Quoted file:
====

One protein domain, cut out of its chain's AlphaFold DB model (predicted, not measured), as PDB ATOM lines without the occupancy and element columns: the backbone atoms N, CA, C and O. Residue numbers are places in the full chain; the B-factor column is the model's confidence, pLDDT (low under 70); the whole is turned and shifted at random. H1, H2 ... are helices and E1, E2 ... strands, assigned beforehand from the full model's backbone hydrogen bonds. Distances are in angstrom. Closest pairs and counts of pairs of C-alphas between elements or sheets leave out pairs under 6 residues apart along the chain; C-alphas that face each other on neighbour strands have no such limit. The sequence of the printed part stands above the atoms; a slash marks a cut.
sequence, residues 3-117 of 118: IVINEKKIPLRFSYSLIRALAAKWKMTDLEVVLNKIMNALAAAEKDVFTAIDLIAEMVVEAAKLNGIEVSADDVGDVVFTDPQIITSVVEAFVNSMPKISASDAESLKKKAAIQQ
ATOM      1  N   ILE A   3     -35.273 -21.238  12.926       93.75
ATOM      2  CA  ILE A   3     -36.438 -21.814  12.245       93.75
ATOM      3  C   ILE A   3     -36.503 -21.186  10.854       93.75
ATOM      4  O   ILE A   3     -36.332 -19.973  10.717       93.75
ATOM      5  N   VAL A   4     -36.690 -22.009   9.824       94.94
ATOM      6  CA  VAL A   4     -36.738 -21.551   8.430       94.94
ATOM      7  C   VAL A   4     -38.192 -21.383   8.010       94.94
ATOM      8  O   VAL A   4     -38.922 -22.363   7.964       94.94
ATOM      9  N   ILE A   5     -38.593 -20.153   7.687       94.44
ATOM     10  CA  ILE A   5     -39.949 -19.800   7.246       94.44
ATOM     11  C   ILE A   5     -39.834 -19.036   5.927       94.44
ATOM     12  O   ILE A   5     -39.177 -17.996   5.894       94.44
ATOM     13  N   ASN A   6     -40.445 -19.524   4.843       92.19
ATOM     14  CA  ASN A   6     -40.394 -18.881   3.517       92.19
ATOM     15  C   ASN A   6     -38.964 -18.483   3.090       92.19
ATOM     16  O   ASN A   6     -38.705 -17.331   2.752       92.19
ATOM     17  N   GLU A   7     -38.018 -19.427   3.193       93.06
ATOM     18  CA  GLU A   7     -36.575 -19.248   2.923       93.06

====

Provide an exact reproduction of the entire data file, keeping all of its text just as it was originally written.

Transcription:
One protein domain, cut out of its chain's AlphaFold DB model (predicted, not measured), as PDB ATOM lines without the occupancy and element columns: the backbone atoms N, CA, C and O. Residue numbers are places in the full chain; the B-factor column is the model's confidence, pLDDT (low under 70); the whole is turned and shifted at random. H1, H2 ... are helices and E1, E2 ... strands, assigned beforehand from the full model's backbone hydrogen bonds. Distances are in angstrom. Closest pairs and counts of pairs of C-alphas between elements or sheets leave out pairs under 6 residues apart along the chain; C-alphas that face each other on neighbour strands have no such limit. The sequence of the printed part stands above the atoms; a slash marks a cut.
sequence, residues 3-117 of 118: IVINEKKIPLRFSYSLIRALAAKWKMTDLEVVLNKIMNALAAAEKDVFTAIDLIAEMVVEAAKLNGIEVSADDVGDVVFTDPQIITSVVEAFVNSMPKISASDAESLKKKAAIQQ
ATOM      1  N   ILE A   3     -35.273 -21.238  12.926       93.75
ATOM      2  CA  ILE A   3     -36.438 -21.814  12.245       93.75
ATOM      3  C   ILE A   3     -36.503 -21.186  10.854       93.75
ATOM      4  O   ILE A   3     -36.332 -19.973  10.717       93.75
ATOM      5  N   VAL A   4     -36.690 -22.009   9.824       94.94
ATOM      6  CA  VAL A   4     -36.738 -21.551   8.430       94.94
ATOM      7  C   VAL A   4     -38.192 -21.383   8.010       94.94
ATOM      8  O   VAL A   4     -38.922 -22.363   7.964       94.94
ATOM      9  N   ILE A   5     -38.593 -20.153   7.687       94.44
ATOM     10  CA  ILE A   5     -39.949 -19.800   7.246       94.44
ATOM     11  C   ILE A   5     -39.834 -19.036   5.927       94.44
ATOM     12  O   ILE A   5     -39.177 -17.996   5.894       94.44
ATOM     13  N   ASN A   6     -40.445 -19.524   4.843       92.19
ATOM     14  CA  ASN A   6     -40.394 -18.881   3.517       92.19
ATOM     15  C   ASN A   6     -38.964 -18.483   3.090       92.19
ATOM     16  O   ASN A   6     -38.705 -17.331   2.752       92.19
ATOM     17  N   GLU A   7     -38.018 -19.427   3.193       93.06
ATOM     18  CA  GLU A   7     -36.575 -19.248   2.923       93.06